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My friend, aged 21, has just started taking classes at a language school, and will shortly be doing 4 hours each weekday there. It feels very odd to be saying "How's school going?" – we finished school years ago, we're at Colleges and Universities now.

It seems something of a paradox to me, that she is clearly going to "a school", but it feels so incorrect to state that she is going "to school".

Any thoughts? What would be the best ways to refer to it?

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Yes, specialist usages of words often cause problems - of incongruousness if not confusion. Ask her how she'd say it (she's the linguist!); I'd probably avoid using school when speaking to third parties. 'How's the course going?' is splendidly general. –  Edwin Ashworth Apr 24 '13 at 16:47
    
I have encountered the same odd feeling in telling my children I am going to school when I am in college and they are in elementary/middle/high "school". The simplest way I've found is to refer to it as "class" instead of "school." However asking "how's your class going?" is not quite as good in this context as Edwin's suggestion of "course", so +1 for that. –  BrianDHall Apr 24 '13 at 17:05
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I have no problem asking my daughter (the one in college), "How's school going?" Also, when I say goodbye to my daughter (the one in high school), I'll often end with, "Have a good day at school." Because I work at a university, she'll often reply, "You, too!" –  J.R. Apr 24 '13 at 17:47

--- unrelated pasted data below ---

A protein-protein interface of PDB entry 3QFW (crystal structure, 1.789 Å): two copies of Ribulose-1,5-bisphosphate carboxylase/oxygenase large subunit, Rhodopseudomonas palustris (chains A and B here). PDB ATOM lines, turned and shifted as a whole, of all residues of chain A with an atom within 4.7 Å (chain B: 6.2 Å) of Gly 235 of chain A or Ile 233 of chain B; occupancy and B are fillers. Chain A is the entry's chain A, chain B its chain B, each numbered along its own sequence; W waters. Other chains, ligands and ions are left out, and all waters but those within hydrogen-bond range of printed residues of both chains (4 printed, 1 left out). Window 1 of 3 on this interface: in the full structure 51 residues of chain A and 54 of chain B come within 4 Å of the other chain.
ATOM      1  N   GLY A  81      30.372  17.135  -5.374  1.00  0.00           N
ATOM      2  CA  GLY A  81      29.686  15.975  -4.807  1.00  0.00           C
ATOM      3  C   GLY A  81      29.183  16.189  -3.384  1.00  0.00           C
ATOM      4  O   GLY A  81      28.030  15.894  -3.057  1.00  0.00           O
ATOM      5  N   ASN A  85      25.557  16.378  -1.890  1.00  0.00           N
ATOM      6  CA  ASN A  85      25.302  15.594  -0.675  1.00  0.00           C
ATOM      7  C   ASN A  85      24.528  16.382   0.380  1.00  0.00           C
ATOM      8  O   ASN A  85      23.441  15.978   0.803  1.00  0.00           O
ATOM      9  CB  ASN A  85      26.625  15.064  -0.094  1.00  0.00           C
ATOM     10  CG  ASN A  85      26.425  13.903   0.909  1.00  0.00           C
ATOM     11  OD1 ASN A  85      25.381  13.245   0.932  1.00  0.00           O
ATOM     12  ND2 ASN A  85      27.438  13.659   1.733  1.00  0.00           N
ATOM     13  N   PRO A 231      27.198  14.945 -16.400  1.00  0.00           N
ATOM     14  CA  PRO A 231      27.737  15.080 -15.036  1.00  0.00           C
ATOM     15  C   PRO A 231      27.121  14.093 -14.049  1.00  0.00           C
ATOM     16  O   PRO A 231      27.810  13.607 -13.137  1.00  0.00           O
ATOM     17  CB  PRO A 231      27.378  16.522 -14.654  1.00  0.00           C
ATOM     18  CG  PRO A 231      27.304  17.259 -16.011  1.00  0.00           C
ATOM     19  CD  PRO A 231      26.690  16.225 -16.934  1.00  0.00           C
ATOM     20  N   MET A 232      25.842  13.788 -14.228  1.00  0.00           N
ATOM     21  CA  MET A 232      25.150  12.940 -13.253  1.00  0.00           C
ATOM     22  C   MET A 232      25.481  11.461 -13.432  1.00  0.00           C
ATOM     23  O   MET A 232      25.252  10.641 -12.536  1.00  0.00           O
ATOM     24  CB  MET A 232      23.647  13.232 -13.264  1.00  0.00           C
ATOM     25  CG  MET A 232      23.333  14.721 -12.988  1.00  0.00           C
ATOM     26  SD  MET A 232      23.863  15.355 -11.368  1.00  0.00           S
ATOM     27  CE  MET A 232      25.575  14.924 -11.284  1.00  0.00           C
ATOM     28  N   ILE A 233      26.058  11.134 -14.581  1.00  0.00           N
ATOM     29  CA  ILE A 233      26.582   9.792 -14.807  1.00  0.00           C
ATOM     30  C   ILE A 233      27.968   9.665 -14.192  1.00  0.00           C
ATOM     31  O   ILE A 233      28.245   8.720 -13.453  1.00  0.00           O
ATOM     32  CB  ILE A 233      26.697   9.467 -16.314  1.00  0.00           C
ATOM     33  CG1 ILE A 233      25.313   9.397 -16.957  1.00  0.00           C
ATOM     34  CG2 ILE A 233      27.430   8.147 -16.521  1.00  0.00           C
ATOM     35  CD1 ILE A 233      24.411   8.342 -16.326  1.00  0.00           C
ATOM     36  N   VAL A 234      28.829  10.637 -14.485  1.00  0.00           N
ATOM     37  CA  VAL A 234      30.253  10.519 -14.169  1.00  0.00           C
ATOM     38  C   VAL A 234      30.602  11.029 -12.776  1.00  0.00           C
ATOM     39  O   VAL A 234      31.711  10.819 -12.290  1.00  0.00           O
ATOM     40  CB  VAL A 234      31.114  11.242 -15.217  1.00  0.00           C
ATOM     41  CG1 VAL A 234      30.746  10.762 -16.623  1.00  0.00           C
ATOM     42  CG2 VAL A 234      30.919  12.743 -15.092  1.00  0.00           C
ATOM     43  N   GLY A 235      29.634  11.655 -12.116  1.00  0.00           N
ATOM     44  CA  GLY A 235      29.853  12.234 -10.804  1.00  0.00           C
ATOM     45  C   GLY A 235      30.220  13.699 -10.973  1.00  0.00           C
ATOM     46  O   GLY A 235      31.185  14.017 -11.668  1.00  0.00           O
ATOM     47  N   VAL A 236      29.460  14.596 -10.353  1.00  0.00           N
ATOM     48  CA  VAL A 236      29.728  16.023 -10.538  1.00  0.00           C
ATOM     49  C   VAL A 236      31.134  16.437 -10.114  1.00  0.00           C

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1 Answer

In American English, she is taking classes.

If you were to say 'she is going to school' that would imply that she is a child (elementary or secondary) or attending a college for a bachelor's degree.

Anything else you are either taking classes or going to 'night' school or law school, even if full time and during the day. A post-graduate university degree that is not professional, say for a master's degree in literature is however still 'going to school', but sounds a little funny (like to young).

Actually, 'language school' sounds funny. Even there it would be 'language class'.

So the end results, the most natural thing to say is

How are classes going?

As to what is most natural in British English I'll leave that to someone else.

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"Taking a (language) course" in British English. –  Colin Fine Apr 24 '13 at 23:40
    
In British English "school" generally means the up to 16 (or 18) place for children. After that it's going to college/university. AME does use school for university more commonly "she went back to school to get her PhD" –  mgb Apr 25 '13 at 1:31
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